In my inaugural column for this magazine a year and a half ago, I wrote about the need for a consideration of ethics in the field of wildlife photography. Since then, I’ve worked with a number of organizations and publications to help craft some basic principles, so I have spent considerable time wrestling with ideas about ethics in photography. It’s become clear that, increasingly, people crave specific ethical guidelines. Principles and practices that can be held up as absolutes, that we can all look to, citing as needed.
However, the more I learn about ethics, the more I see how many shades of gray there are. And how, when we are out in the field, each situation can be utterly unique. Yes, there are some absolutes for sure, clearly unethical practices, such as sacrificing the life of another animal for the sake of a photo (e.g. baiting owls with live rodents), or cutting branches and foliage away from around nests so we can get a better shot. But often, there are no hard-and-fast rules to apply, and we must make decisions on the fly.
What can help guide our decisions in such a way that we are ethical, responsible stewards of nature and wildlife? I suggest that ethical wildlife photography springs from empathy. First let me describe what I mean by those two terms:
Ethical Wildlife Photography
Whenever we are out in nature to pursue our hobby or profession of photography, we are in a relationship with, and have an impact on, wild animals. Ethical wildlife photography strives to minimize impact and disturbance on those animals; in short, do no harm to any living creature or its habitat.
Empathy for your subjects is critical.
The experience of understanding another being’s feelings from their perspective. If we can put ourselves in the place of an animal, we can imagine how it is feeling, given our approach, our distance, our smell, sound and stance. We can sense when it might be feeling comfortable and calm, or cornered and ready to flee. It’s essentially a method of data gathering about what is going on with the other creature and seeking an understanding of that experience.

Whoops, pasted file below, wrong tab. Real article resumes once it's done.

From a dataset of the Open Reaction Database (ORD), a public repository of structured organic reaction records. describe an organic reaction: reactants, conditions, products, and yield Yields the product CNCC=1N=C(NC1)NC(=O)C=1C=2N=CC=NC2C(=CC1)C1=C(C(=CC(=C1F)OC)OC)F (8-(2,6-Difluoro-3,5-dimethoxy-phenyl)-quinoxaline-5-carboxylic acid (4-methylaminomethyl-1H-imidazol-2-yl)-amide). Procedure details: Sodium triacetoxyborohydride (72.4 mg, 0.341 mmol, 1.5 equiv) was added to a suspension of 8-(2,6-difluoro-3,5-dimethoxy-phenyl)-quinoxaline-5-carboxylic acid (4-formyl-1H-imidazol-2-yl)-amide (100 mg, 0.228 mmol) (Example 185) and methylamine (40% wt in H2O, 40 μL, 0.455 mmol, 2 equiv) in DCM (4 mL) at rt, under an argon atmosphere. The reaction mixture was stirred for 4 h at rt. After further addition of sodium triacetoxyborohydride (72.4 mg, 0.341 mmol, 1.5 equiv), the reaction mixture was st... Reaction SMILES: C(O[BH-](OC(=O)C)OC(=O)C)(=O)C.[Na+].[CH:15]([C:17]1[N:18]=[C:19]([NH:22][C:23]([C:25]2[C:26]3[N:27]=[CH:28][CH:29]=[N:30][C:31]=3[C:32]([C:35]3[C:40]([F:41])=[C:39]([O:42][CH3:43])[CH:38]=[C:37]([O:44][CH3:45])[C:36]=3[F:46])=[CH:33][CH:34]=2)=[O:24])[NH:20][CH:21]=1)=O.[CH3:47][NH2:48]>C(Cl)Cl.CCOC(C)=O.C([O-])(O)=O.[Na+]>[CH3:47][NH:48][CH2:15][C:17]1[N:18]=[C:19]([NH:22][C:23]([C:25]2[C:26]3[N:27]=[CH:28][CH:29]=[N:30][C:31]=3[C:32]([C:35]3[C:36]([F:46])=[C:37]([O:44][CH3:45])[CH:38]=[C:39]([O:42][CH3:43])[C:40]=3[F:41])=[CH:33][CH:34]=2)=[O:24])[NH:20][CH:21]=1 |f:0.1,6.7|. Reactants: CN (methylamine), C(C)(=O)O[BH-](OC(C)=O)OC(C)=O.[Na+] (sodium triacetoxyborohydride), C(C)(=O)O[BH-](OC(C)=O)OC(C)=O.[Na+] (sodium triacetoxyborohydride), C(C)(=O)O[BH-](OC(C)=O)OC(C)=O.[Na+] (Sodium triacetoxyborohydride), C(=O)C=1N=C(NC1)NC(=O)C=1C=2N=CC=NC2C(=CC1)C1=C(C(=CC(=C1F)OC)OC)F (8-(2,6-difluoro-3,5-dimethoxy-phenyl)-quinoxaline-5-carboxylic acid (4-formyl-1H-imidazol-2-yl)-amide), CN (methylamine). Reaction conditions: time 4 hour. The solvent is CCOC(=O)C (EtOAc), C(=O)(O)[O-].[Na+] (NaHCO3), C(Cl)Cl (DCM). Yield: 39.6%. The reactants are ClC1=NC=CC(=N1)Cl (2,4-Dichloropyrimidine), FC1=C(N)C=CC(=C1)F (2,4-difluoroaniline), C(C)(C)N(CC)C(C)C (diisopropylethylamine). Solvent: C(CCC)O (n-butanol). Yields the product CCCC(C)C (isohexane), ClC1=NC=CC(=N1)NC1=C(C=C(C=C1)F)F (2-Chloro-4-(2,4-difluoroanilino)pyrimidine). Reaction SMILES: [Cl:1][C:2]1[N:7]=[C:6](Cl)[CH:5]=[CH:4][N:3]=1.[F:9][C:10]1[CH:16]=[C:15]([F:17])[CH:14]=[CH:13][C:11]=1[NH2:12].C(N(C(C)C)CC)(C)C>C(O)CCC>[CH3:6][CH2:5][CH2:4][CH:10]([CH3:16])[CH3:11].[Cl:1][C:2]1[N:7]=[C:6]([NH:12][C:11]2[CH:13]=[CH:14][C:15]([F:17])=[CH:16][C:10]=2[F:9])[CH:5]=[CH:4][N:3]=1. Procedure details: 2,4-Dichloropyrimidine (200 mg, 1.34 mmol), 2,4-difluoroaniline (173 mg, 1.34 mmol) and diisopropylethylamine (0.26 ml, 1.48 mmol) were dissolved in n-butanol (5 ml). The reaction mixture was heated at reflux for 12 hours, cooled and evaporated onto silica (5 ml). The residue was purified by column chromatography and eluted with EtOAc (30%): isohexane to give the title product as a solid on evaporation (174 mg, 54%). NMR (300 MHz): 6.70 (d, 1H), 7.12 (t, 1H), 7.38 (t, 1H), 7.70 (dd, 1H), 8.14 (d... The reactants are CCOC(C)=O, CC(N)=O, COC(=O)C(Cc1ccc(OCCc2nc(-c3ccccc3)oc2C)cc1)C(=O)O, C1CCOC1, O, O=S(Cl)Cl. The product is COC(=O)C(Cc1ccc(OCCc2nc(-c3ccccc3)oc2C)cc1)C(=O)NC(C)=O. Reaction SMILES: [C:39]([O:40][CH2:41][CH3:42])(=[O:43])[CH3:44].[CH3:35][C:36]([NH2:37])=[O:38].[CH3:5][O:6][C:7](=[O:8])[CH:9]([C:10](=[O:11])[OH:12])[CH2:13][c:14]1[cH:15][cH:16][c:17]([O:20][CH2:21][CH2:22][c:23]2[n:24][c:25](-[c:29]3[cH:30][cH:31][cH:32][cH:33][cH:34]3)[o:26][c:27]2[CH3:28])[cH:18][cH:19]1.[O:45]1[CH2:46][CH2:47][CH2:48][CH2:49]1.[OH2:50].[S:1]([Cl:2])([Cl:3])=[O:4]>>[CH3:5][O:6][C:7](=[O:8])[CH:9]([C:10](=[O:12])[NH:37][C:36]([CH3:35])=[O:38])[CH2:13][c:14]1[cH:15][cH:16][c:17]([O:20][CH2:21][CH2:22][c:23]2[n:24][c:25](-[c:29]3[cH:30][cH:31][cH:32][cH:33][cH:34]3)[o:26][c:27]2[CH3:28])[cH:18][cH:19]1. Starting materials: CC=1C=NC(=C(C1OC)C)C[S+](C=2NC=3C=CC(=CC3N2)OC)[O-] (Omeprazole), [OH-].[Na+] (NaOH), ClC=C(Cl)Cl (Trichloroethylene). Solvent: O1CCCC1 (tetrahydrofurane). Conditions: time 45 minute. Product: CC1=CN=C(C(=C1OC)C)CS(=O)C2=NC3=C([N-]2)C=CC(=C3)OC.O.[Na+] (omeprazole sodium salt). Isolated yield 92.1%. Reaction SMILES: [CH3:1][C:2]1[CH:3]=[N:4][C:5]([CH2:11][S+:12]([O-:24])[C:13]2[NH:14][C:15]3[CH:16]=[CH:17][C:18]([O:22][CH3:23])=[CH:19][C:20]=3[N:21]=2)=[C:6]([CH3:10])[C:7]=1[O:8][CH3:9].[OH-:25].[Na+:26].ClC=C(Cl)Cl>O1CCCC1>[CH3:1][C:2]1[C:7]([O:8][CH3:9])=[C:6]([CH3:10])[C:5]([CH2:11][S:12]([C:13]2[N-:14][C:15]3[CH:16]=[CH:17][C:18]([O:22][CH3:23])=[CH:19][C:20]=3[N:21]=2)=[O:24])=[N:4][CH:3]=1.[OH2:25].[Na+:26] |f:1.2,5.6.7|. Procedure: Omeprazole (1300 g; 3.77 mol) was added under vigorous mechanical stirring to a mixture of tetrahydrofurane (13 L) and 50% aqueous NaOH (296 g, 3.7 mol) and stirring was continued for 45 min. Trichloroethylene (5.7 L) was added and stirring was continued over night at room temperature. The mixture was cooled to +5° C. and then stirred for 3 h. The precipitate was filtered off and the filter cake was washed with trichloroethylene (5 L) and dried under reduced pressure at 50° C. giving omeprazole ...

If we can learn to be empathic photographers, our photos will benefit greatly. Our thoughtful approach will increase the chance our subject will not flee. We will be able to capture natural behavior by modulating our own actions. We will be able to predict behavior and thus be ready for the shot, because we’ll be sensitive to clues. These are just some of the ways in which our photography will be affected.
So how do we enhance our sense of empathy? Several strategies can help to cultivate this quality and naturally instill it in our field craft. They are as fundamental as knowing the right settings on our camera.
Research and learn about your subjects and what they are facing in terms of life challenges.
I cannot recommend this strongly enough. What are the threats to their existence? What is the status of their species in the state they live in? Short-eared owls may be plentiful in states like Utah or Montana, but in the state of New York, where I live, they are an endangered species, due to a drastic loss of habitat. It is incumbent on us as photographers to realize what the animals we are photographing are up against and to be especially sensitive to those that are truly struggling to survive.
Study the behavior and natural history of your subject.
This will inform you how to “be around it”—how shy it is, what signs it gives that it’s anxious or flight-ready, as well as simply educating you about what kind of habitat to find it in, what it likes to eat, interesting behaviors to photograph, and the sensitivity of its nesting or denning cycle. As an example, I have wanted to photograph cedar waxwings and robins in fruit trees this summer. I learned about the location and the fruiting status of a mulberry tree in town and parked nearby one morning. I watched the birds’ behavior carefully in connection to where I parked my car. Could I get pretty close yet still be far enough away so that they weren’t disturbed by my presence and the clicking of my camera? Finding this tree, as well as determining an appropriate distance by reading the birds’ responses, made for some stellar shots of natural behavior. But it meant doing my research beforehand.